Combination therapy using metformin or thiazolidinediones and insulin in the treatment of diabetes mellitus.Diabetes Obes Metab. 2005 Nov; 7(6):633-41.DO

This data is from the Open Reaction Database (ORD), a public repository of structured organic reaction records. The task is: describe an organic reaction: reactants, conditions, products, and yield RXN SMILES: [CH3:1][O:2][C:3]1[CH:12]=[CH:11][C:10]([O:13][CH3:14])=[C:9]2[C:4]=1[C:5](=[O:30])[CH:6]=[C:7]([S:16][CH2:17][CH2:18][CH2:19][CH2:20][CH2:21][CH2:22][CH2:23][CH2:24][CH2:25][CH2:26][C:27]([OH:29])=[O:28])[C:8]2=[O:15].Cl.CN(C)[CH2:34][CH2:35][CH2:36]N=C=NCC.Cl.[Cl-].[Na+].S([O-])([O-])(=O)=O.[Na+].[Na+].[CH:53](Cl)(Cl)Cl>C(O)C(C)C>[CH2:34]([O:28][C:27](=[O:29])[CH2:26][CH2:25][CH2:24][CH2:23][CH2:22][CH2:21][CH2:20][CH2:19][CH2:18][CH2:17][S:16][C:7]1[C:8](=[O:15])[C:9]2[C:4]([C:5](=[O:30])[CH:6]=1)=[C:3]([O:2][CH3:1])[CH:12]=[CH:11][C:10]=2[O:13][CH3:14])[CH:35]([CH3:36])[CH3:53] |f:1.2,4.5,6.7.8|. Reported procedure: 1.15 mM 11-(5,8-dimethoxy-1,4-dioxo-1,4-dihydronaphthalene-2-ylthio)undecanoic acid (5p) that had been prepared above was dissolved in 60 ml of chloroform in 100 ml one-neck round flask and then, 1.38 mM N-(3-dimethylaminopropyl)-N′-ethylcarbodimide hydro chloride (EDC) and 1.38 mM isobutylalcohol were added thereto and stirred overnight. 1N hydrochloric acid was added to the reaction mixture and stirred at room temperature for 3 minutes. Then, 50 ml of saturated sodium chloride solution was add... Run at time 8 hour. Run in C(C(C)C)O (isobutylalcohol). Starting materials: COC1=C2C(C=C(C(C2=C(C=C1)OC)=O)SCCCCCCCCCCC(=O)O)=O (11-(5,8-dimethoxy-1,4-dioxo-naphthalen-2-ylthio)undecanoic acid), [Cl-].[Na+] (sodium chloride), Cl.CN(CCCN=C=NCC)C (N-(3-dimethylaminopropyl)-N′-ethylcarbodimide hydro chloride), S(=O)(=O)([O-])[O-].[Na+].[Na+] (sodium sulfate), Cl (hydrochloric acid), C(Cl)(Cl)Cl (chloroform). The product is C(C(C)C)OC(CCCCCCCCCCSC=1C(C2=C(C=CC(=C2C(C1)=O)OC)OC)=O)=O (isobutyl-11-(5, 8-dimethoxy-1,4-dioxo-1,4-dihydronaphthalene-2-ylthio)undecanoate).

The biguanide, metformin, sensitizes the liver to the effect of insulin, suppressing hepatic glucose output. Thiazolidinediones such as rosiglitazone and pioglitazone enhance insulin-mediated glucose disposal, leading to reduced plasma insulin concentrations. These classes of drugs may also have varying beneficial effects on features of insulin resistance such as lipid levels, blood pressure and body weight. Metformin in combination with insulin has been shown to significantly improve blood glucose levels while lowering total daily insulin dose and body weight. The thiazolidinediones in combination with insulin have also been effective in lowering blood glucose levels and total daily insulin dose. Triple combination therapy using insulin, metformin and a thiazolidinedione improves glycaemic control to a greater degree than dual therapy using insulin and metformin or insulin and a thiazolidinedione. There is insufficient evidence to recommend the use of metformin or thiazolidinediones in type 1 diabetic patients. Although these agents are largely well tolerated, some subjects experience significant gastrointestinal problems while using metformin. Metformin is associated with a low risk of lactic acidosis, but should not be used in patients with elevated serum creatinine or those being treated for congestive heart failure. The thiazolidinediones are associated with an increase in body weight, although this can be avoided with careful lifestyle management. Thiazolidinediones may also lead to oedema and are associated with a low incidence of hepatocellular injury. Thiazolidinediones are contraindicated in patients with underlying heart disease who are at risk of congestive heart failure and in patients who have abnormal hepatic function. The desired blood glucose-lowering effect and adverse event profiles of these agents should be considered when recommending these agents to diabetic patients. The potential for metformin or the thiazolidinediones to impact long-term cardiovascular outcomes remains under investigation.